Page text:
Tuesday, February 21, 2012

Pinterest: boon or bane for the artist?

In my circle of friends there is a lot of buzz right now about Pinterest. Seems like everyone is joining, pinning and repinning. Most of my friends who are moms use it to get recipes or home remodel ideas. I have an account but have only played with it a few times. However now that I have a bit more free time and also get to do more research for illustration I have been paying more attention to it.

From an illustration perspective, it seems like a great tool for organizing your thoughts,  keeping track for artists that inspire you and even promoting your own work. Just last week I created two new boards devoted to the craft of others as well as my own work. With respect to my own work, my thought was that on Pinterest people who are not my followers will have an easy way to see it and if they do, they might click through to my blog and I will get a bit of exposure.

This all sounds good and innocent enough but just I was beginning to get comfortable I started coming upon a slew of articles and blog posts about Pinterest's copyright policy and as is common with social networks and the fine print, things started looking very scary.

Silvia Liu, an illustrator I recently started following on Google+ did a very nice post on the value of Pinterest from the artist's perspective but put a cautionary note with blog links that present a much darker picture.

This article from Direct Match Media forwarded to me by my friend Kristy Davis really drove the dangers home for me. More specifically this part of Pinterest's service agreement sounds down right terrifying: as the content owner whose content was pinned on Pinterest you grant them "worldwide, irrevocable, perpetual, non-exclusive, transferable, royalty-free license, with the right to sublicense, to use, copy, adapt, modify, distribute, license, sell, transfer, publicly display, publicly perform, transmit, stream, broadcast, access, view, and otherwise exploit such Member Content only on, through or by means of the Site, Application or Services." I do realize that as the content owner you can opt out of being pinned directly from your site but if you are an artist and someone saves your image and then uploads it directly to Pinterest there is nothing you can do. I guess you can put a huge watermark on every image???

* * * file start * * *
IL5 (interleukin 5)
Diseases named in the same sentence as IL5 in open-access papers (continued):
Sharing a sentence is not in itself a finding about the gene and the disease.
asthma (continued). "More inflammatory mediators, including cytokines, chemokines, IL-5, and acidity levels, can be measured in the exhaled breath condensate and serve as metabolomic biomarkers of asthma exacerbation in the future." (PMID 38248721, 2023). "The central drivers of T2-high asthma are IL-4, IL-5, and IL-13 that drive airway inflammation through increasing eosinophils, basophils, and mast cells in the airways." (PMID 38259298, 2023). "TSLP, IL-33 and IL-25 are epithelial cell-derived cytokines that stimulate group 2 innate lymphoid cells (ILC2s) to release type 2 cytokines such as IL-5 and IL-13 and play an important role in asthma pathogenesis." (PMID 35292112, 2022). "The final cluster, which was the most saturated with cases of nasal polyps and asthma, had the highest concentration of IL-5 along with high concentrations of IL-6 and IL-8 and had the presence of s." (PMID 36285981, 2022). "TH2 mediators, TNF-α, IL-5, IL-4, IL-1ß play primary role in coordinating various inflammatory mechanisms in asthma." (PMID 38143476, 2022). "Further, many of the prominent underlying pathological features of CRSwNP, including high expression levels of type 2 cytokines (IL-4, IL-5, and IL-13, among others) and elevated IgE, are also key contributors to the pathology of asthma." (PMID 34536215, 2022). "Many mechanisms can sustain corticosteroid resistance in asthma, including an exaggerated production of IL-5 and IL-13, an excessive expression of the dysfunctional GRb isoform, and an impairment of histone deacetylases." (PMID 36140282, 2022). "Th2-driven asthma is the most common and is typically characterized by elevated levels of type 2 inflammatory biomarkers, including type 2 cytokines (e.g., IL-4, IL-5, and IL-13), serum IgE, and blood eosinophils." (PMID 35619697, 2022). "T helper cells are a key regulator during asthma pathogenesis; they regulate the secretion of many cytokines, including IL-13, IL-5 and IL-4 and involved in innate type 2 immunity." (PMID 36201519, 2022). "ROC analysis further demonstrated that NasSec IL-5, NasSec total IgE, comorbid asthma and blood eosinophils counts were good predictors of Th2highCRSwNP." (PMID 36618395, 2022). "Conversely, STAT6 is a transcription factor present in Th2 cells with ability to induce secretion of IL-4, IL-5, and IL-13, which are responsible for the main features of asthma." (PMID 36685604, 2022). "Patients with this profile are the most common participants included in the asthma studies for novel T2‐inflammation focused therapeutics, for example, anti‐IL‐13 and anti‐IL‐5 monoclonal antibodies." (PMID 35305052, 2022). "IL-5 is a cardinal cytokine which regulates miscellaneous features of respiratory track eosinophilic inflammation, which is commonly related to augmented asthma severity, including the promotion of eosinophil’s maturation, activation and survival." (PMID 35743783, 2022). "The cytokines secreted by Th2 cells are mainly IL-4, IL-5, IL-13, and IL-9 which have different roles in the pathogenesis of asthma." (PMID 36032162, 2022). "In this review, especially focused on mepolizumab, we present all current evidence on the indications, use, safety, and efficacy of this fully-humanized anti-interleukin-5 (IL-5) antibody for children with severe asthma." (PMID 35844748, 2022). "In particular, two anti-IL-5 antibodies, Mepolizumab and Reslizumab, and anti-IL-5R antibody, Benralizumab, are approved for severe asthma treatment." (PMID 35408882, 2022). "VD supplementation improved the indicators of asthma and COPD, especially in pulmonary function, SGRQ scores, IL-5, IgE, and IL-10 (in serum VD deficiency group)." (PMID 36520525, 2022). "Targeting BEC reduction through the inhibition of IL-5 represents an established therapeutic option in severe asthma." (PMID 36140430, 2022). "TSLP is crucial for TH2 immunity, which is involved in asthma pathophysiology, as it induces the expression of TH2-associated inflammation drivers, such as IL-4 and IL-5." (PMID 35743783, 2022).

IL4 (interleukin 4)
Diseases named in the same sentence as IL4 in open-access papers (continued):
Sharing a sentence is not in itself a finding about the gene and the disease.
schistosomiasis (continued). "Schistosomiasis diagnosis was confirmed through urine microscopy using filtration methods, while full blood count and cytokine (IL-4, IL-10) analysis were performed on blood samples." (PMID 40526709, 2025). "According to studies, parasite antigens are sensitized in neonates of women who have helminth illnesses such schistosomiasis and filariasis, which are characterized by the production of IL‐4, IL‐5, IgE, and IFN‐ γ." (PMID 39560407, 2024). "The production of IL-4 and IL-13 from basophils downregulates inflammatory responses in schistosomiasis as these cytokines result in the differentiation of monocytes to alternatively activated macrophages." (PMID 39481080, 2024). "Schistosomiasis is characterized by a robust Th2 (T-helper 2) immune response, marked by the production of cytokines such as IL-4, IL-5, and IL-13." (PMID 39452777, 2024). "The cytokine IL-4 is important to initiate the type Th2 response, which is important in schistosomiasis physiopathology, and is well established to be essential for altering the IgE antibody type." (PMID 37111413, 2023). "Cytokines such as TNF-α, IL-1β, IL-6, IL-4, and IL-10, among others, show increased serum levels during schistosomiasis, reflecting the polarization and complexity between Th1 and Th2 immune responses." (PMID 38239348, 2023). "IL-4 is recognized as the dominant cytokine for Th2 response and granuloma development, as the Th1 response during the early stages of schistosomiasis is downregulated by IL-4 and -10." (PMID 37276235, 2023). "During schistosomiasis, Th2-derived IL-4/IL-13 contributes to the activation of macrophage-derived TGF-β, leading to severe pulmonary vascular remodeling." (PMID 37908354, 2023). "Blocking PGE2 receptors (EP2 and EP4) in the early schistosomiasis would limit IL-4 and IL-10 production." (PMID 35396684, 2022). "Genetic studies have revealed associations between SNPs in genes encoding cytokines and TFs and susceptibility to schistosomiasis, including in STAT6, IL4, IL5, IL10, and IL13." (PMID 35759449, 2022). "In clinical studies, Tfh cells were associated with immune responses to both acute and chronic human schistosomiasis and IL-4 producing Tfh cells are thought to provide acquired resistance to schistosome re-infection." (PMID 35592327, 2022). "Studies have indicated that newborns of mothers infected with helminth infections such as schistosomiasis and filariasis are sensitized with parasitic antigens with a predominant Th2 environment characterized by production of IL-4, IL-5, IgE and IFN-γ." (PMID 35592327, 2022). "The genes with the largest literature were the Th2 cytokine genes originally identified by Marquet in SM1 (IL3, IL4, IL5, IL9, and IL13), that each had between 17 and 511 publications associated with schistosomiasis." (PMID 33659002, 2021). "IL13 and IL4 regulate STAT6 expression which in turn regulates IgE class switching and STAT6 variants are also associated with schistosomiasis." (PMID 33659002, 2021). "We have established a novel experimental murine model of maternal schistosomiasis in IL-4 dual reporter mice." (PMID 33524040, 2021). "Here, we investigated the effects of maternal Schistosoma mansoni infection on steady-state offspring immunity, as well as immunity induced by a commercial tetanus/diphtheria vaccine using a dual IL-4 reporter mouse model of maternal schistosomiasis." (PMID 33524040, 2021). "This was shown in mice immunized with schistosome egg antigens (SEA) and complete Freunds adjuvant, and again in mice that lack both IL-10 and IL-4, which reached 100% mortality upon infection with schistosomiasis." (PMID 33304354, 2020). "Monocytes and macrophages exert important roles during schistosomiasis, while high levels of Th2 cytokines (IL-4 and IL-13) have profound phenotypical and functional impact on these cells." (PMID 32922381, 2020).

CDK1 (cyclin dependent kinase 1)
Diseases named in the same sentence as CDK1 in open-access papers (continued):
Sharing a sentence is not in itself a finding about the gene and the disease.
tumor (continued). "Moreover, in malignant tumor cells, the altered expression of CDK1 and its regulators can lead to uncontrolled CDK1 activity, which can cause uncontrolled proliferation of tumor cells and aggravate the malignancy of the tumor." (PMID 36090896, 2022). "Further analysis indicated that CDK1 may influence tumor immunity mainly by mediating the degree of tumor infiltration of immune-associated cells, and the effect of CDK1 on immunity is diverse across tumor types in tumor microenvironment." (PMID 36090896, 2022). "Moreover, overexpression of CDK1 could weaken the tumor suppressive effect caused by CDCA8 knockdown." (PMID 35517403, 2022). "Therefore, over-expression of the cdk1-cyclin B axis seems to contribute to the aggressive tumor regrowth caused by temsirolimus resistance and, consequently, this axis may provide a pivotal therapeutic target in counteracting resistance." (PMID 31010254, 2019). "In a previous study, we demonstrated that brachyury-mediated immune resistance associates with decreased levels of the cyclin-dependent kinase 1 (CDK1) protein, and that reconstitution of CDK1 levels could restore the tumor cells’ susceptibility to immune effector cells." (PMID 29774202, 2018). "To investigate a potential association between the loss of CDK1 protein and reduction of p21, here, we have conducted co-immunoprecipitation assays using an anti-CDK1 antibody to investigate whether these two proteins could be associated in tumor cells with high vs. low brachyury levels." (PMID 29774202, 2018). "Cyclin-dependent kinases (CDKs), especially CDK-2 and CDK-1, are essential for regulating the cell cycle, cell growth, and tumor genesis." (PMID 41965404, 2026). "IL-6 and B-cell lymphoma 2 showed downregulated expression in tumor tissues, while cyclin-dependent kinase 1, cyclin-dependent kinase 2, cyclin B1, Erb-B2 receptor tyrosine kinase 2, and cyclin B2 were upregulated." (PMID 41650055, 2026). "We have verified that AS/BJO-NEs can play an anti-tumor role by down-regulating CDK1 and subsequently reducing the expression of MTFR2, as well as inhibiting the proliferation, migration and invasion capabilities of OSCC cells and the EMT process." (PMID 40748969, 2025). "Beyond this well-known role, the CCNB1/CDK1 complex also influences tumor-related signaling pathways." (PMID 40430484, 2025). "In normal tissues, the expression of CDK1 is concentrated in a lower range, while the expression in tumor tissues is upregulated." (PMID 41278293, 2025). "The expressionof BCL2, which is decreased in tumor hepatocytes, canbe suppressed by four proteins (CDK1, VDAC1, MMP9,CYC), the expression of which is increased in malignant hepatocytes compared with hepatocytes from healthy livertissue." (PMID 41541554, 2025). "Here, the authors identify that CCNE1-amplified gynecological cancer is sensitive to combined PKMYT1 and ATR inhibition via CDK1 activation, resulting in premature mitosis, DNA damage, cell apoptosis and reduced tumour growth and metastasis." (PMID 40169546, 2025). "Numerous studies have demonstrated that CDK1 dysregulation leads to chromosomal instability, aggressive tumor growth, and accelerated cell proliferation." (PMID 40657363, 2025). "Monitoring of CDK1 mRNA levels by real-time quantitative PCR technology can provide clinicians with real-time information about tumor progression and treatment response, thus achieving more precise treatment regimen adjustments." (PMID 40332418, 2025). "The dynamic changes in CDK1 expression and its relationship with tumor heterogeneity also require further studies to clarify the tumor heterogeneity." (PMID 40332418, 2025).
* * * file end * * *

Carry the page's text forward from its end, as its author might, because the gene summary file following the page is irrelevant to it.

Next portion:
I still see value in Pinterest for me as a consumer but I am on the fence about how I am going to proceed from here. I have to be honest, and say that I use Facebook a lot and even knowing how atrocious their privacy policy is, I still end up posting a huge amount of personal information there. I try to keep abreast of all the privacy changes and keep my friends list pretty tightly controlled but I also understand that once the info is out there, it's not that hard for strangers to get a hold of it. The difference here is that on Facebook I am dealing with information that I and others willingly provided to them. All of us on FB are opt-in users. Pinterest, on the other hand assumes that everyone on the web is a willing Pinterest user unless they actively opt out.

The jury is out, but from now on I will think long and hard about whether my pinning something from a site I like will likely benefit or harm the content author.


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